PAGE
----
Taking a conservative talking point fad to extreme lengths, veteran Republican congressman Pete King referred to a local town hall event as “mob rule” when explaining his reason for not attending.
Making an offer Pete King can refuse
Speaking to local Long Island news website the Osprey, Pete King was asked to respond to the criticism that he rarely gives his constituents a chance to meet with him. The question came in the wake of an October 5th meeting of local labor workers with his Democratic opponent Liuba Grechen Shirley in Bay Shore.
“I’m not going to be part of mob rule,” he said. “[Grechen Shirley] called some meeting that she wanted me to go to and I refused to do it because the whole thing was going to become a total circus. That serves no purpose at all.”
Speaking to News Growl to verify the comment and explain its context, reporter Wilko Martínez-Cachero said in an email that he King had made the remark during a recorded phone call.
“I asked King about Grechen Shirley’s opinion that he does not meet with his constituents enough,” Martínez-Cachero explained. “He responded by discussing an example of people chasing senators down the hall at Senate, claiming that isn’t democracy. He then stated the ‘I’m not going to be a part of mob rule’ part of the quote.”
GOP goes to the mattresses
Coined in the wake of the confirmation hearing of Associate Justice Brett Kavanaugh, Republican leaders have lately been referring to any gathering of their opponents, peaceful or not, as “mob rule.”
On October 7th CNN alone recorded seven different prominent Republicans using the term to characterize their opponents. This included Senator Chuck Grassley, who said, “I hope we can say no to mob rule by voting to confirm Kavanaugh.” Utah Senator Orin Hatch chose a variation on the theme by describing Democrats as “a paid mob trying to prevent senators from doing the will of their constituents.”
By criticizing the tactics and demeanor of political opponents, whether deserved or not, Republican lawmakers have found an easy way to dodge discussing any actual issues.
Representative Pete King has taken the tactic to another level, however. Instead of using the term to dismiss unwanted arguments, Pete King appears to be deploying the “mob rule” term to avoid even talking to his constituents.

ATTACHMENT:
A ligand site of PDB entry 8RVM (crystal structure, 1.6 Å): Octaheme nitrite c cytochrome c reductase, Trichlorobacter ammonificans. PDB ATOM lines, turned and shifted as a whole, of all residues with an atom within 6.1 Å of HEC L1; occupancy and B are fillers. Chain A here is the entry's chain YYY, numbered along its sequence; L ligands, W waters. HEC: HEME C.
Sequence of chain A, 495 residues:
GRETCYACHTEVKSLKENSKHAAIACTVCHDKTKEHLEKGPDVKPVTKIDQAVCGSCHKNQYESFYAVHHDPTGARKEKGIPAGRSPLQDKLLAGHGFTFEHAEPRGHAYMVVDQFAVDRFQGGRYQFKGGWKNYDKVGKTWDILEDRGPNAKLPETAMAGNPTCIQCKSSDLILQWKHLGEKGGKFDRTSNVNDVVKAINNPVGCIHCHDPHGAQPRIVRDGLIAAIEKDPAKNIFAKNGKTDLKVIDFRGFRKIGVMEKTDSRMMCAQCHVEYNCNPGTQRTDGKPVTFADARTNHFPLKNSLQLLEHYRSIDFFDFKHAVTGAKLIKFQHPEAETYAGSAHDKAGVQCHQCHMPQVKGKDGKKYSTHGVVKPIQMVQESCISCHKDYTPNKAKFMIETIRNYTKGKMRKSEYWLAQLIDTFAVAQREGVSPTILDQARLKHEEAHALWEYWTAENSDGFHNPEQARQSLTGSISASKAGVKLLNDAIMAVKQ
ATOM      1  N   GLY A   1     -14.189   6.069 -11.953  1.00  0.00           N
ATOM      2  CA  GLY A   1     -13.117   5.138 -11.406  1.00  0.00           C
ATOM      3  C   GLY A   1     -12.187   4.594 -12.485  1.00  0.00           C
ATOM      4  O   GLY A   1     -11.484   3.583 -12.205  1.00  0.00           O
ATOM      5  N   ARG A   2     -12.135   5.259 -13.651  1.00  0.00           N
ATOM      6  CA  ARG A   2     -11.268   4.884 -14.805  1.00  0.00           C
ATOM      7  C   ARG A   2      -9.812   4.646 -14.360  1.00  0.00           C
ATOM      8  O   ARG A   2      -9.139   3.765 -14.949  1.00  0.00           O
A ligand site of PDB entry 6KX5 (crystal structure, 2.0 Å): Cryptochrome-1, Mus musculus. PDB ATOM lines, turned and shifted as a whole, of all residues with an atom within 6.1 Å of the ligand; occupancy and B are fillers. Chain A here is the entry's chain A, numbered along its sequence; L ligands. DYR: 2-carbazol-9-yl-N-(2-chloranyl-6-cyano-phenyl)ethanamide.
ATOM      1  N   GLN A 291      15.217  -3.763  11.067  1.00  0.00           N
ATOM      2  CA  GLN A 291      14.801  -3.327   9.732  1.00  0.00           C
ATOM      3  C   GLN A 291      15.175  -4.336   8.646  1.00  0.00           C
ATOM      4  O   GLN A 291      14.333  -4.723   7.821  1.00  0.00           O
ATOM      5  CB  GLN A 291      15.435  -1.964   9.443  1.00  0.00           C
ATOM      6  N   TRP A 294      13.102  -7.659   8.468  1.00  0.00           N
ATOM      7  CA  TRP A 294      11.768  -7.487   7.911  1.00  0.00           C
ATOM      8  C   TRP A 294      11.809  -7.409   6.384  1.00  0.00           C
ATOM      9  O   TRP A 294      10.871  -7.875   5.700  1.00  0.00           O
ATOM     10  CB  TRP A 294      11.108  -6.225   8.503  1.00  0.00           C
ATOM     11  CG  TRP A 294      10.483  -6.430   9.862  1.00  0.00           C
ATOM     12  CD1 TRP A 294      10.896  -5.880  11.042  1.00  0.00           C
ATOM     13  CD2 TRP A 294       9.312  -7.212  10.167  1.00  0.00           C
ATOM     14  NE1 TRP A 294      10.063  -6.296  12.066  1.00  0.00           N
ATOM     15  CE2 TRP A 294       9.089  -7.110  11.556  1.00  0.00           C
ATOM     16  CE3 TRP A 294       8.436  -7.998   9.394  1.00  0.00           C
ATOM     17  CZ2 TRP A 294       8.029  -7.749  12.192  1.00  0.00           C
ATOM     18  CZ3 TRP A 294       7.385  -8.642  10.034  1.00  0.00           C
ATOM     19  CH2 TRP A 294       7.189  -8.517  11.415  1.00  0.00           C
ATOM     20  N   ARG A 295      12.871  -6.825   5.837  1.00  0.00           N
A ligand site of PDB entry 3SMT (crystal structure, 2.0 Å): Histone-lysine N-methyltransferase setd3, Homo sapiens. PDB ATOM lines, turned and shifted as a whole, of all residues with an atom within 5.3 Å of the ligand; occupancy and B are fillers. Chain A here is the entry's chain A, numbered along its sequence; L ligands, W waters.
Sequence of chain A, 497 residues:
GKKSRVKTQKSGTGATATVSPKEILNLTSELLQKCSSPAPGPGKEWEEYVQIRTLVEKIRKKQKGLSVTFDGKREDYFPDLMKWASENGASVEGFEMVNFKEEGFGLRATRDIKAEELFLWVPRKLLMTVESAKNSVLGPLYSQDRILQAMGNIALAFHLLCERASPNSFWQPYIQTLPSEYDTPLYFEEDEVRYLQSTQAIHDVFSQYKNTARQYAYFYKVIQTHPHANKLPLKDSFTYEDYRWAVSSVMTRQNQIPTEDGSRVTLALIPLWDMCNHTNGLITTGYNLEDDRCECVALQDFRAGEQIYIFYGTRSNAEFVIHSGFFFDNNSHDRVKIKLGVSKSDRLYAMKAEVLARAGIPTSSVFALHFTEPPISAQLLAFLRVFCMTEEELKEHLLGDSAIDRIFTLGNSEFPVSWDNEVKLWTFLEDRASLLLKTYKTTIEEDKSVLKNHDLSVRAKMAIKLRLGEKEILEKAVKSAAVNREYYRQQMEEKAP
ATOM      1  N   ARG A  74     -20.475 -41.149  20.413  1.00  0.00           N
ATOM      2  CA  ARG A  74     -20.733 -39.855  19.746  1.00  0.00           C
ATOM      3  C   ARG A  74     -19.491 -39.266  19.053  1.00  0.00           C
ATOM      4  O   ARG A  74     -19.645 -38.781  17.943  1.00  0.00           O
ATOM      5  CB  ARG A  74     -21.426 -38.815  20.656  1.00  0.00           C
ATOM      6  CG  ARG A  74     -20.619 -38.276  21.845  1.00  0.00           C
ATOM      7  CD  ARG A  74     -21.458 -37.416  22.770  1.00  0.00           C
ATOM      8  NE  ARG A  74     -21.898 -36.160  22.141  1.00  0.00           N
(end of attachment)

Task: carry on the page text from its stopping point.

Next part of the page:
Grechen Shirley: “We’re not a mob”
In a statement issued following the story in the Osprey, Grechen Shirley denounced King’s casual disregard for meeting his constituents face to face:
“Peter King showed Long Islanders exactly what he thinks of us when he called our town halls ‘mob rule.’ We’re not a mob — we’re parents facing skyrocketing healthcare costs. We’re neighbors worried about rising taxes. We’re students with piles of school loans.
“We deserve a Congress member who listens to Long Islanders instead of calling us names.”
Whether or not Pete King alienates his voters by referring to them as a mob, dodging vote engagement is never a good sign for any campaign. In New York State alone there are recent precedents of incumbent congressmen being ousted once they start refusing to engage fully with their constituencies.
Most famously, fellow downstate congressman and Democratic political heavyweight Joe Crowley declined to attend a debate in the Bronx ahead of his June primary. A week later he suffered one of the most celebrated upsets in recent political history when outsider Alexandria Ocasio-Cortez handed him an embarrassing defeat.
Could Liuba Grechen Shirley, once a distant outsider, be about to unleash another New York political earthquake? The Cook Report still lists the race as “likely Republican,” but a complacent incumbent is always more vulnerable than he or she appears on paper.
Congressman Pete King was invited to contribute to this article but did not respond to our enquiries.